Ugandan Rebels Putting Catholic Missions Under Siege

Refugees Starving, Says Agency Director

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KITGUM, Uganda, JUNE 12, 2003 ( The rebel Lord’s Resistance Army is now targeting Catholic churches and missions.

The director of the Misna missionary agency, who over the last few days has been in the Catholic mission of Kitgum, says the civilian population in Uganda is suffering under LRA violence.

“The situation is desperate because the principal inhabited centers are virtually surrounded by rebels, and the rural areas are infested by these ‘olum’ — ‘grass,’ as the LRA guerrillas are called in the Acholi language,” Father Giulio Albanese told Vatican Radio.

The people’s food situation is equally worrying, given that provisions “came basically by land until recently; now, aid arrives only by air, and there are many locations that are practically isolated, where people are literally dying of hunger,” he added.

In less than a week, the LRA has attacked four missions in the north: Omiya-Anyma, Opit, Madi Opei and Alito, the priest said. During the assault on Alito the guerrillas held Father Alex Ojera hostage along with 50 other people.

To Father Ojera, who was subsequently released together with 15 other hostages, the rebels signaled that they were ready to negotiate, but only if they dealt directly with President Yoweri Museveni.

Nahaman Ojwe, the top civil authority of the Kitgum district, said that the Acholi region, devastated by constant LRA attacks, is living in a “desperate humanitarian situation,” the Misna agency reported last weekend.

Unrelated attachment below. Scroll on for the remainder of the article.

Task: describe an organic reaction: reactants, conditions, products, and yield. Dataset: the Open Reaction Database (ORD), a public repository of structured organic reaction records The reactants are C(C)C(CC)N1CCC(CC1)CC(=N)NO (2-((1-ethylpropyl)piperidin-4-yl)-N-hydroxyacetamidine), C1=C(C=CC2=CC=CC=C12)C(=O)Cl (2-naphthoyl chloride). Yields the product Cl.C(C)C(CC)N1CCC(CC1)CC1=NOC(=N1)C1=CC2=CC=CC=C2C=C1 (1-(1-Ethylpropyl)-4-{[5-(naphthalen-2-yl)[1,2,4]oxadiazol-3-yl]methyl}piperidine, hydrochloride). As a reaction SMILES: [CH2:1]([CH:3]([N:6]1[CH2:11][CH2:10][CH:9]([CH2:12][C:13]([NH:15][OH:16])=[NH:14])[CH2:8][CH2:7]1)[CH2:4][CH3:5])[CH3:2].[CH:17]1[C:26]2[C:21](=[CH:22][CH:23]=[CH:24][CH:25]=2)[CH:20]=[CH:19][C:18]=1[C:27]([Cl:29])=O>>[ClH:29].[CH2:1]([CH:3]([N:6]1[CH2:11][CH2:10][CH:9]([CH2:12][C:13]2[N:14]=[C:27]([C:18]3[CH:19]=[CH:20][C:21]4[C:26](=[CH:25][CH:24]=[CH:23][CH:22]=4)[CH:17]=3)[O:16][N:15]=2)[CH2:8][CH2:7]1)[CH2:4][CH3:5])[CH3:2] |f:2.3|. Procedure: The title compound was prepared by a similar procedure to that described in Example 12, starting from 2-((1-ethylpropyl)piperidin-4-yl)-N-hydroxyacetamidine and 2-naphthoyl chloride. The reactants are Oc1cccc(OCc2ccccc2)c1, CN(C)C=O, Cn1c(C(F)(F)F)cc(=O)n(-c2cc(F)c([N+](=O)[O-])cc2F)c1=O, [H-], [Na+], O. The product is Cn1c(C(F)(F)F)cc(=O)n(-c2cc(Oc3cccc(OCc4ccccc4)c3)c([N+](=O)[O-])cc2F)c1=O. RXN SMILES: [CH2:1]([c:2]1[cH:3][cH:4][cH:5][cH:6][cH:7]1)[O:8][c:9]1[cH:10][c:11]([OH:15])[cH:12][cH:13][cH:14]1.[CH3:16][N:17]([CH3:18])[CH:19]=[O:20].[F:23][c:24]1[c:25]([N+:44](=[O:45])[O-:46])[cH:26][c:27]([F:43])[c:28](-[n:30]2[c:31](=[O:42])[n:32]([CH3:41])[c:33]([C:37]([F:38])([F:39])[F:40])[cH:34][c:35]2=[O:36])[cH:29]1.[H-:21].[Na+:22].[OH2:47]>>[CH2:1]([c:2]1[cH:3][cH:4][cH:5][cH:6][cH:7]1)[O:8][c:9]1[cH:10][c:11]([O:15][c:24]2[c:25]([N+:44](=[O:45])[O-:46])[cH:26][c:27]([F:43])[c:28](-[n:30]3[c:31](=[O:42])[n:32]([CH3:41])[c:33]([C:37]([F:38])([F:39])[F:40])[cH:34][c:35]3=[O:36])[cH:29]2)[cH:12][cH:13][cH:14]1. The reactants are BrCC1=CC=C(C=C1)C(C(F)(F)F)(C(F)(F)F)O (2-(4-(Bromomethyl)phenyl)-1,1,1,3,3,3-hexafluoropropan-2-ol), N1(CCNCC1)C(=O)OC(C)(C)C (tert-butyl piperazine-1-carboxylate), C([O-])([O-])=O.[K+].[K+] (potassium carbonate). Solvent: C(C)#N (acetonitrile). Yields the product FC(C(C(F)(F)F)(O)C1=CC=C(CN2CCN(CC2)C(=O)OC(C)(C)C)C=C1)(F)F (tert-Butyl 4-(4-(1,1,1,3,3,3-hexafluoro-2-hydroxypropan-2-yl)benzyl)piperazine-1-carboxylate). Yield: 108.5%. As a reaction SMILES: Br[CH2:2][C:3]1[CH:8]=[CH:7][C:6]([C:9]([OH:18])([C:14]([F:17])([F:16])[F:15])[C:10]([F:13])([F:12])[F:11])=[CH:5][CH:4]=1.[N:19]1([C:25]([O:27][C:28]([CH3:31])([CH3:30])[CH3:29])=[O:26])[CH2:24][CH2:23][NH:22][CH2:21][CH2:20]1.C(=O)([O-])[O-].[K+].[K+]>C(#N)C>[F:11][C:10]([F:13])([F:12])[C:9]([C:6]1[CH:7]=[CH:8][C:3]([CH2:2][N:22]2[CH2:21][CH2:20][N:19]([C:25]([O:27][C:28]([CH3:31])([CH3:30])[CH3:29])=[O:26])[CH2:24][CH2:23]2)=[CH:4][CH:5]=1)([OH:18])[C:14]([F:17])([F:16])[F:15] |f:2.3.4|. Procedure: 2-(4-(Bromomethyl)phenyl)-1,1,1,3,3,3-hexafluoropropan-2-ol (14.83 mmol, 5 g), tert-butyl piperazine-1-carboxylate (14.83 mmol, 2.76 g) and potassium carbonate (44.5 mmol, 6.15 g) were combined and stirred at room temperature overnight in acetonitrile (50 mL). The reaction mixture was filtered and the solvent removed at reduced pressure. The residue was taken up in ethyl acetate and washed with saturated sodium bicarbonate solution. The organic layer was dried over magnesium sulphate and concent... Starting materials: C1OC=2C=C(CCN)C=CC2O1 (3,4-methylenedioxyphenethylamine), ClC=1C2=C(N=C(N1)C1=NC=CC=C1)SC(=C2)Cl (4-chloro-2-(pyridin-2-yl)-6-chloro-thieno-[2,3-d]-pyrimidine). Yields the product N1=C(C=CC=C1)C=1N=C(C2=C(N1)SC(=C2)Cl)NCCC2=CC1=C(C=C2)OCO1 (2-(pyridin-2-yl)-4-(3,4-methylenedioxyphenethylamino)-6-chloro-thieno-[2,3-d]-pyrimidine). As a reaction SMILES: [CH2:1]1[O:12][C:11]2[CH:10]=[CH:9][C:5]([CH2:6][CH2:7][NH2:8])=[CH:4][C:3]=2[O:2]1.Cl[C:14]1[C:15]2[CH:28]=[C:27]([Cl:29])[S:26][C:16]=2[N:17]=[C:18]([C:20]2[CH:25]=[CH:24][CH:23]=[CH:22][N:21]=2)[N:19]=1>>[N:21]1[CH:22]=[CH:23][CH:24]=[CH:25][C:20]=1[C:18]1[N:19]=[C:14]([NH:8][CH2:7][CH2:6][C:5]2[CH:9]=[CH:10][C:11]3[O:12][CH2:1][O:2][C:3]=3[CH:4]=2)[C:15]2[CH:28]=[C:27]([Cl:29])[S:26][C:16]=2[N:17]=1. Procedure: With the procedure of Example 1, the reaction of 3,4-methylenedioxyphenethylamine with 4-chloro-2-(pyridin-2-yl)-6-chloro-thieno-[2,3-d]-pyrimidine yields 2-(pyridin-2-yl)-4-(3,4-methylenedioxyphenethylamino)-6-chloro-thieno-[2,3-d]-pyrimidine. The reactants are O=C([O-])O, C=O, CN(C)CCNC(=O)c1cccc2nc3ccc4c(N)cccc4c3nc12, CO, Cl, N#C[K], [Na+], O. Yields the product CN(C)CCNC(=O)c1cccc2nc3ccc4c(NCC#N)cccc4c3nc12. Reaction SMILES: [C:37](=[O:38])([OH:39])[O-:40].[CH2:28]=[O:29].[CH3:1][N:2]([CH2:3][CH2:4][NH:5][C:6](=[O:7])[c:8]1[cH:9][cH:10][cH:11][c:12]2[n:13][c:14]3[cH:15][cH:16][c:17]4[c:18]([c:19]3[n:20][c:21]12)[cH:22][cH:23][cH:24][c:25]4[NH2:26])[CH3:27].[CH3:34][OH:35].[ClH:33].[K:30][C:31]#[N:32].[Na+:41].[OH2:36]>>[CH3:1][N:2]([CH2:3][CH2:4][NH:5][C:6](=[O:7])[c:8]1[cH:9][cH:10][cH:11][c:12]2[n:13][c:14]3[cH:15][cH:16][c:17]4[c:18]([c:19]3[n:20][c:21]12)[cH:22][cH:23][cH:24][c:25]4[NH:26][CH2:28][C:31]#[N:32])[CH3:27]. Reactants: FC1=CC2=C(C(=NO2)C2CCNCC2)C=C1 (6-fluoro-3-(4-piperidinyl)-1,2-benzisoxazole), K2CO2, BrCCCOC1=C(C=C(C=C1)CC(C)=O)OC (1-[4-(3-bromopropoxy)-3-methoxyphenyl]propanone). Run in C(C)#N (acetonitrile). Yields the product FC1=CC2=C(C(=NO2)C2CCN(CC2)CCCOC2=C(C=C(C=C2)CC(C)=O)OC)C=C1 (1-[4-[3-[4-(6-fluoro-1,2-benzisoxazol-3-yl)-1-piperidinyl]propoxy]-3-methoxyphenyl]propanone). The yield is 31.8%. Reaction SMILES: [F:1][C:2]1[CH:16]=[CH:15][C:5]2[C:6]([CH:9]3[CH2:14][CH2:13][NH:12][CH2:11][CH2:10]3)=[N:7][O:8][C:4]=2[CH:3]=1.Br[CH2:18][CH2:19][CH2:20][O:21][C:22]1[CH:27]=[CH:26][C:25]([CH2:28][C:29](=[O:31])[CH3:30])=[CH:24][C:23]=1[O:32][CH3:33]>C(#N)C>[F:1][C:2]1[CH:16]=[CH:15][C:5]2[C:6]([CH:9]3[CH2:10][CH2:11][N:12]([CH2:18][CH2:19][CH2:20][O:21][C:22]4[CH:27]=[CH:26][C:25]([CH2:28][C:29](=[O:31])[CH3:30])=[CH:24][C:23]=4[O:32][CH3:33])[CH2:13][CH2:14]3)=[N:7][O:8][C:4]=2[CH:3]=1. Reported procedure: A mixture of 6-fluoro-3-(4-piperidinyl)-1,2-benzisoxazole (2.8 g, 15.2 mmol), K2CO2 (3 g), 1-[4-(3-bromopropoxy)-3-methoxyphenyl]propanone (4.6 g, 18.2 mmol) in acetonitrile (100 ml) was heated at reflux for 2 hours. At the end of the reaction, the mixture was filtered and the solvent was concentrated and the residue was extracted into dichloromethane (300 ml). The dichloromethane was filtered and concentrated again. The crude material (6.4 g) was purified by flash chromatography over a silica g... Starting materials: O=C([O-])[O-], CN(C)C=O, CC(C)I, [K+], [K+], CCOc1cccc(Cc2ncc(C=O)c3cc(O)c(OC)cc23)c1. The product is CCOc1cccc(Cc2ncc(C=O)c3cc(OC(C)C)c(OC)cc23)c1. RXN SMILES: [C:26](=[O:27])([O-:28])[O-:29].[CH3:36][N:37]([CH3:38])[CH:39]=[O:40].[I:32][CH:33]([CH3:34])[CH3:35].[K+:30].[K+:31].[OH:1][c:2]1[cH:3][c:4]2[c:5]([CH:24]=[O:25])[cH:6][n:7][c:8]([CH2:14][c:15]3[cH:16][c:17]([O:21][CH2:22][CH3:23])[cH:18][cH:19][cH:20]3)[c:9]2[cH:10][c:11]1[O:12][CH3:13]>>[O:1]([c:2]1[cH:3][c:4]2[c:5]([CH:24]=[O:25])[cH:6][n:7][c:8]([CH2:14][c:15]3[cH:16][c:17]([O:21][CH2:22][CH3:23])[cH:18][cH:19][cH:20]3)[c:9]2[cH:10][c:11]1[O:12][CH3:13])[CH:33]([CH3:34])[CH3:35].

Out of a population of 281,000, some 250,000 are now homeless. People are living in 18 refugee camps in the district under extremely precarious conditions, according to data reported by Ojwe.

Some 200 soldiers have been deployed from Kampala to protect Kitgum. The soldiers work in cooperation with the civil authorities, but their presence must be intensified to guarantee the security of inhabited areas, Ojwe said.

According to international observers, in 17 years of conflict at least 20,000 civilians and as many children have been kidnapped and enslaved or enrolled by force in the guerrillas’ ranks, L’Osservatore Romano reported Sunday.

Led by Joseph Kony, the LRA struggles against the government to create a state based on the observance of alleged biblical concepts.

Father Albanese described Kony as a “mad visionary” whose “creed is of a syncretist type, where there is a bit of everything: elements of Christianity, Islam and also animism.”

“Unfortunately, the kidnapped children are forced to kill, often even under the effect of drugs,” the priest lamented.

Between Sudan and Uganda, the men of the LRA number 5,000, although some sources estimate the total at half this figure. In any case, Ojwe said the rebels are well organized. Recent reports say they now have antipersonnel mines.

“We need the solidarity of the international community in close cooperation with the government of Kampala,” Nahaman Ojwe said. He expressed appreciation for the work of the missionaries and the private-group personnel in the area, “because to work here means to constantly risk one’s life.”

The Italian episcopal conference says the time has arrived for an urgent “international pronouncement” over Uganda, the SIR agency reported recently.

“The episcopal commission for the Evangelization of Peoples and Cooperation Among the Churches makes its own the appeal of missionaries working in the northern region of Uganda, that there be no further delay to an international pronouncement that will open the way for effective actions of humanitarian aid and credible actions of peace,” said a statement issued by the Italian episcopate.

The commission appealed to the media to give “precise and objective information on all that happens in the region,” and it called on the Italian government to express its concern before international institutions. It also asked the ecclesial community to pray “for peace and concord.”

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